Tetmeyer: The art of pro wrestling


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Columnist Grant Tetmeyer argues that wrestling is a work of art and far from a boring sport. 

Grant Tetmeyer

The debate and division over professional wrestling have been a cornerstone of American athletic entertainment — particularly the legitimacy of it.

I mean, everyone knows that professional wrestling is fake, right? The outcomes are determined; the spots are planned ahead of time.

It’s a show, not a sport.

There is no way that someone would beat someone with a chair or get choked out by a sock or fall from a cage and live or even wait to take a move that would clearly hurt them. And this line of thinking has taken pro wrestling from a cultural phenomenon to something that is seen as stupid, and those who like it as either idiots who thought it was real or losers who were into a fake sport. But it’s not a fake sport.

It is athletic entertainment. Or, in simpler terms, stuntman theater. 

Wrestling found popularity as a part of traveling carnivals and vaudeville shows in the late 19th and early 20th centuries. It started as catch-as-catch-can wrestling and quickly gained popularity as the form evolved and started to mirror the choreographed athletic event that is on TV five days a week today.

After 1913, wrestling’s popularity would see a major decline, with the media focusing on the illegitimacy of it. The Midwest was the only exception to this. And if you have ever gone to an amateur wrestling event in the Midwest, you’d understand why.

The industry struggled through the mid-20th century until the advent of television and the creation of the National Wrestling Alliance (NWA). The industry reached its absolute peak in the 1980s and ’90s and has maintained steady popularity until the last few years when the popularity as a whole started to wane.  

Now, why am I talking about this? Well, I am a theater student and consumer, and I have enjoyed watching this product for years. And smartened up to the real nature of it quickly.

What I have found from people who don’t like the industry or don’t want to watch it state the same reason; it’s so fake, why would I watch it? Well, let me tell you.

First off, it’s not fake.

The outcome is predetermined, the moves are planned, and the athletes are working together to perform the match they are in properly. But when you see a performer jump off a ladder or cell, when you see someone go through a table or get slammed in the ring, that is a real bump.

That is someone actually taking an actual powerslam, or suplex, or a dive off the ropes, but it is being performed in the safest way possible. Mainly for performers to be able to entertain fans without completely destroying their bodies.

Performers have gotten injuries, broken bones and developed pain med addictions from the damage done to their bodies. People have even died while performing, the most famous being Owen Hart.

Remember, this is a business that came out of traveling carnivals, so working roadshows every night is in the job description, and real combat moves can add up quickly. I mean, these performers spend years training, working out and honing this artistic craft to be in their best physical shape and put on amazing performances for the fans.

I think of the Jake Paul vs. Tyron Woodley fight and the argument of if the fight was fixed, but no one questioned if it was real. Whether it was or wasn’t, Tyron really took that right. Hell, any boxing match that was rigged still saw those boxers take live rounds. Remember, fixed isn’t always fake.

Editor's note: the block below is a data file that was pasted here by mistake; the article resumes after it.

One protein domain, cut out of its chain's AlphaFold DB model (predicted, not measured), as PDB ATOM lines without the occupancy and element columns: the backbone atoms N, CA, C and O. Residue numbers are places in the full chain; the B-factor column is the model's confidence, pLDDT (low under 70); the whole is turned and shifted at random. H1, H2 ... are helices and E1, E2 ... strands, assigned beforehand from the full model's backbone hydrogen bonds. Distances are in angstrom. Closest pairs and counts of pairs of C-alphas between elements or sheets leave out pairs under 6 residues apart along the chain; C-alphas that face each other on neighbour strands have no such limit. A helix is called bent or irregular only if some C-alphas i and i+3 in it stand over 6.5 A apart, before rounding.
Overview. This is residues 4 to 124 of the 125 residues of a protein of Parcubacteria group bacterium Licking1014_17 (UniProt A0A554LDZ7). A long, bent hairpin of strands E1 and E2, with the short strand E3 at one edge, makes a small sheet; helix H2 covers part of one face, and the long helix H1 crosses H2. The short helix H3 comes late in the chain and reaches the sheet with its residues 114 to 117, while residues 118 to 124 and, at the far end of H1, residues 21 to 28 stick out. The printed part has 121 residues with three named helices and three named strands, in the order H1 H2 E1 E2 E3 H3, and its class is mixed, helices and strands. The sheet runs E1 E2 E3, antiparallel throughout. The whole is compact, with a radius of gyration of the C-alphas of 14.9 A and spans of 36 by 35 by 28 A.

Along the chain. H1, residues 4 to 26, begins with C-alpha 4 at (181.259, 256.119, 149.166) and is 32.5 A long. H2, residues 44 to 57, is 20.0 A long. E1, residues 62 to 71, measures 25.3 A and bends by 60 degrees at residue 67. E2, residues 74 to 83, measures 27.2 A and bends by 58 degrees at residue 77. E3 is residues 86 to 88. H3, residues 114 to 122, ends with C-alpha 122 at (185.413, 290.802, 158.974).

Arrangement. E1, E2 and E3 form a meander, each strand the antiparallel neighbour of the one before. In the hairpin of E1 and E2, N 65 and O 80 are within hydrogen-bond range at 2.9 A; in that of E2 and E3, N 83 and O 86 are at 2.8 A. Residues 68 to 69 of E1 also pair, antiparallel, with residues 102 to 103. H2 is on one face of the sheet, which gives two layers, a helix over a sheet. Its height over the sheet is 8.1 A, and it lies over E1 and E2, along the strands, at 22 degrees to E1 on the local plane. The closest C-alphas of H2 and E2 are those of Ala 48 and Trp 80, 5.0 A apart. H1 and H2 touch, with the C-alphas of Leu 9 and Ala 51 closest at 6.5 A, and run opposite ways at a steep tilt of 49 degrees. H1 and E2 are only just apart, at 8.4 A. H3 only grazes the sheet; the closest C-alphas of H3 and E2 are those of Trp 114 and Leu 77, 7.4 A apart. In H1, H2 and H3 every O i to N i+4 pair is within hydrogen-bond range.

Second, it’s a performance. Don’t think of it as a sport. If you go into a wrestling show with that perspective, you are gonna be disappointed within the first 10 minutes. Because you are going to immediately question how real it is.

That mindset was fine in the ’70s and ’80s when the inner workings of the business were kept secret and safeguarded from the world, and the “is this fake” question was more of a real question.

But now, with the business being “exposed,” you have to come into it with a different mindset.

You can’t look at it like you would a UFC or boxing match, waiting for these two athletes to beat the hell out of each other until one can’t go anymore while praying it didn’t go to the scorecards. You have to look at it as two athletes who are working together to execute a series of physical and dangerous stunts for the enjoyment of the audience.

That’s why I tell people to think of it as stuntman theater. When you think of stunt people, you think of these athletic people doing dangerous stunts, so the actors don’t have to.

And it’s not a safe job. There is always a story of a stunt gone wrong that hurt or even killed the person performing it. So when you think of it like that, your mindset goes from “this is so dumb, it’s so fake, it’s not a real fight,” to “I can’t believe they agreed to do that, did it and it didn’t kill them.”

You have to use the same suspension of disbelief that you do for a movie and TV show. Just because you know it’s not real doesn’t make it not feel real. How many people cried at the end of “Endgame,” and that was a superhero movie. 

If you made it this far, then all I have left to say is to try it with this new perspective.

If you still don’t like it cause you think it’s crappy entertainment, fantastic; God bless; I wish you all the best; you tried. Personally, I think it has become a little bit campy, especially WWE.

But don’t just use the same tired-out argument that has been used since the ’90s. Just say it isn’t entertaining and turn something else on. Because as a fan of theater and entertainment, to me, this is just the perfect cross of the storybook emotions of a Cinderella tournament run with the unpredictable certainty of a movie.